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Theatre for Youth and Community Collection

This guide is to engage researchers and community members with the history of theatre for young audiences and drama in education.

Reference and Background

Who are We?

The Theatre for Youth and Community Collection is the world's largest archival repository of manuscripts, ephemera, and educational materials related to the history of youth theatre. The collection contains over 2600 linear feet of manuscripts and over 700 print materials of plays. The Theatre for Youth and Community Collection maintains and enhances access to rich and varied materials, from costumes to playbills, that reflect the rich history of professional performance and theatre education for young audiences. 

The collection provides insight into the history and development of the field of theatre for young audiences, the implementation of drama in education programs, theatre in education, and, with it, of the performing arts for young audiences worldwide. The various materials document the history of the field, the educational work of its practitioners and form its memory.

What is our Mission?

We are becoming an inclusive archive available for every person we serve. We are one of the rarest collections in the world, and hope to serve anyone with a passion and interest in theatre for youth and community. This includes artists, teaching artists, scholars, educators, administrators, students, and youth themselves. We recognize the value of telling a history of theatre for young audiences and educators, which also acknowledging that this is not the only story. We celebrate this history, while also acknowledging the gaps and missing perspectives. A more inclusive, holistic history of the field is what we aspire to be.

What do we collect?

This collection operates under the belief that there is no singular way to create work for young audiences and no singular canon that defines the field. We collect and preserve materials documenting the international histories of professional theatre for young audiences, youth theatre, and theatre education from the 17th century to present day.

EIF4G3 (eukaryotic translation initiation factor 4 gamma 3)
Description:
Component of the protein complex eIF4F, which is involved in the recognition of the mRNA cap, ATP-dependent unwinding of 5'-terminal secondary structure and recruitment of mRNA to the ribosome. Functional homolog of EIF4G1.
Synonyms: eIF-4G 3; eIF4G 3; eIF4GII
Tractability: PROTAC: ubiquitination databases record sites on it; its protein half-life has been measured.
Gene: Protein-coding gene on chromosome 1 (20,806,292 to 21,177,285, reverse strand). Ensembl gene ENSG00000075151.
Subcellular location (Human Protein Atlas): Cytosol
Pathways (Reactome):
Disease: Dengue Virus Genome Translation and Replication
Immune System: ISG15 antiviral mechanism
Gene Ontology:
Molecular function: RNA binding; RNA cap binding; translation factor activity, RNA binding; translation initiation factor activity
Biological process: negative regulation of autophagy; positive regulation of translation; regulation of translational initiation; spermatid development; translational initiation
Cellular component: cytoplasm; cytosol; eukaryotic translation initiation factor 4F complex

Areas we collect focus on:

  • Theatre for young audiences: archives for over 21 professional TYA companies; parent and teacher guides, program development, and assessments; management, development and fundraising ideas
  • Playwriting: process development
  • Early childhood through high school theatre education: devising process; curricula; arts integration methodology; teacher development materials
  • Theatre design: Irene Corey collection; archives for production
  • Status of children in society: Cecily O'Neill, Joan Lazarus; Geraldine Siks, Barbara Salisbury Willis
  • International practices: ASSITEJ records and primary resources
  • Creativity

The ASU Library acknowledges the twenty-three Native Nations that have inhabited this land for centuries. Arizona State University's four campuses are located in the Salt River Valley on ancestral territories of Indigenous peoples, including the Akimel O’odham (Pima) and Pee Posh (Maricopa) Indian Communities, whose care and keeping of these lands allows us to be here today. ASU Library acknowledges the sovereignty of these nations and seeks to foster an environment of success and possibility for Native American students and patrons. We are advocates for the incorporation of Indigenous knowledge systems and research methodologies within contemporary library practice. ASU Library welcomes members of the Akimel O’odham and Pee Posh, and all Native nations to the Library.